Case in point: what's going on in one realm of the blogosphere right now. I'll use two examples to make my point.
Last night on Twitter, I learned that prominent blogger Kathy Sierra of Creating Passionate Users has received death threats on her blog. Vile and horrible things were written by members of a site called MeanKids.org - things that are totally inappropriate to write in blog comments, not to mention that they are in violation of federal law. Kathy has canceled all of her speaking engagements and is now afraid to even leave her house.
And Shel Israel over at Global Neighbourhoods has banned two readers from his site, going so far as to call one an insufferable a**hole. A war of blogs has ignited. You have to wonder how this affects the reputation of the individuals involved, not to mention that of their agencies / businesses.
I'm speechless. To think that this tightly-knit community is getting ripped apart - by itself, no less - is...well...I was going to say is unbelievable, but actually: it's human nature.
Second Life = Second Helping of Human Behavior
I witnessed similar happenings in Second Life:
- A friend was roaming around and saw another avatar try to steal belongings from a house
- At a group gathering, individuals were advised to leave their knives and guns outside
What to Do About Off-Color Comments
One of the tenets of social media is transparency, which manifests itself in bloggers turning on the comment function and comments being left by readers. But in some platforms, readers are given the opportunity to post anonymously; this is supposed to encourage participation. This leads me to ask: if transparency is required for bloggers, shouldn't it also be required for commenters? In seems only fair.
I seem to constantly have the debate with clients regarding the requirement of registration for things like white papers. They typically want to require registration - and a lengthy one at that - in order to know who's downloading their material. They sometimes miss the point that readership will rise if they lift the registration process. The same could be applied to blog comments.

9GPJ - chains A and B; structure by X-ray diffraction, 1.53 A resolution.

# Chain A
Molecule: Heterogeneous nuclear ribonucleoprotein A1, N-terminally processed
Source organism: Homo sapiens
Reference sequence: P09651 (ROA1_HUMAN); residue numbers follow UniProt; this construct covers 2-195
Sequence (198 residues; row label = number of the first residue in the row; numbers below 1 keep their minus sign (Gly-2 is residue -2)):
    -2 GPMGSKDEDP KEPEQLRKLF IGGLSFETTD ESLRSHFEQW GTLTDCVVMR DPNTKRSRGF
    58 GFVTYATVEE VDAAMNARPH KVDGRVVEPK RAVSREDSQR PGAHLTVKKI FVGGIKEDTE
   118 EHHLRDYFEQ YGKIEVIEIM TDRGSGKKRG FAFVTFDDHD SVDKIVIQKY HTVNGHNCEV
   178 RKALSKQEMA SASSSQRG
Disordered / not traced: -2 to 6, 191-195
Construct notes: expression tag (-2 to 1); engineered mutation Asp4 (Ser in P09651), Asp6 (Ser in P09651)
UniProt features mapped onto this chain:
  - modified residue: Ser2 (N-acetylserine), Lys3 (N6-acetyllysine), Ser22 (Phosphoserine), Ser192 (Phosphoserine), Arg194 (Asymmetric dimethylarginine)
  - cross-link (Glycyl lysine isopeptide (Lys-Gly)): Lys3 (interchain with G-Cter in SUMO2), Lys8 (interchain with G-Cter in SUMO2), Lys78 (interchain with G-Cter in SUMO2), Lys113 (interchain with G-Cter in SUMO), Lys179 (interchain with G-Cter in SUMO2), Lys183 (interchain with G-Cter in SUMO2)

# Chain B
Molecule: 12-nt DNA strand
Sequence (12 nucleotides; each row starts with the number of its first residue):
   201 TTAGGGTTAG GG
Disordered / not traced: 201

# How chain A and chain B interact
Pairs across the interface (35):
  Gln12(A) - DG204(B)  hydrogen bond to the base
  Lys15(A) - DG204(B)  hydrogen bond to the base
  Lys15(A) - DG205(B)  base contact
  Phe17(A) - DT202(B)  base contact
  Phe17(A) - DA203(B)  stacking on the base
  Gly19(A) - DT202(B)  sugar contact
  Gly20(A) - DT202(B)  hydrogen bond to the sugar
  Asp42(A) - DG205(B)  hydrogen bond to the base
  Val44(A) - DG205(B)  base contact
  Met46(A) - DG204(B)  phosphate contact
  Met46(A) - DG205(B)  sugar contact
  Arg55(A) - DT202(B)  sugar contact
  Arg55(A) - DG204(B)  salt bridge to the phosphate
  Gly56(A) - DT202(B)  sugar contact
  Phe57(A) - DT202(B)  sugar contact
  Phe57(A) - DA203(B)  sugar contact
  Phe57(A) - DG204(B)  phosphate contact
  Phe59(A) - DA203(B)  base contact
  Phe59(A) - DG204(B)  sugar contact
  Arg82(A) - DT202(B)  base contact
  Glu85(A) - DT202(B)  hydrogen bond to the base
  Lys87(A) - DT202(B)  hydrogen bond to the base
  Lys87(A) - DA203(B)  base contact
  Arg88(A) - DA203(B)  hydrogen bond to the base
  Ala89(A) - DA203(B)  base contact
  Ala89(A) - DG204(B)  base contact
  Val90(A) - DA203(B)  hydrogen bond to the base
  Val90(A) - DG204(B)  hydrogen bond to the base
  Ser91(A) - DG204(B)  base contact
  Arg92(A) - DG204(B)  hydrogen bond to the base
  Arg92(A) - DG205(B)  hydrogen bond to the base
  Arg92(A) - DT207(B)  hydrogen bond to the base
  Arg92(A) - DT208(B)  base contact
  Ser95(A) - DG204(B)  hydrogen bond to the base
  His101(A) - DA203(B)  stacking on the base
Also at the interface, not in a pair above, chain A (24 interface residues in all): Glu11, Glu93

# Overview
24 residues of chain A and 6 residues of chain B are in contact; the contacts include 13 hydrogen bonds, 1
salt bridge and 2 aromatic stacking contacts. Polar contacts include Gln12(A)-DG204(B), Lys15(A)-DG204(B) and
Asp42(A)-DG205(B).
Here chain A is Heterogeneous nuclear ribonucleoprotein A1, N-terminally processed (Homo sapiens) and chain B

So, what's the answer here? Robert Scoble has stopped blogging for a week and PSFK chides him for doing so. Brian Oberkirch is feisty about it. Aside from giving up and laying down the keyboard, what actions can be taken? Certainly the perpetrators can be tracked down by their ISP (although if they're really professional, they can probably find a way to mask it). But beyond that, are these bloggers supposed to shut down comments or require a more stringent monitoring and approval process? It takes some of the spontaneity out of the equation.
While it may create a little more bureaucracy than necessary, this is probably a good opportunity for a group (the Social Media Club? Blogger/WordPress/Typepad/VOX?) to join forces and create a comment policy that prohibits such lewd and disgusting behavior. Maybe one already exists, I don't know.
Is the price we pay for being so connected? We wanted to listen in on the conversation. We wanted to take part in it. While there's no excuse for some of the trash that's spewed out there, we probably shouldn't be all that surprised.
After all, it's human nature. Some people are just jerks.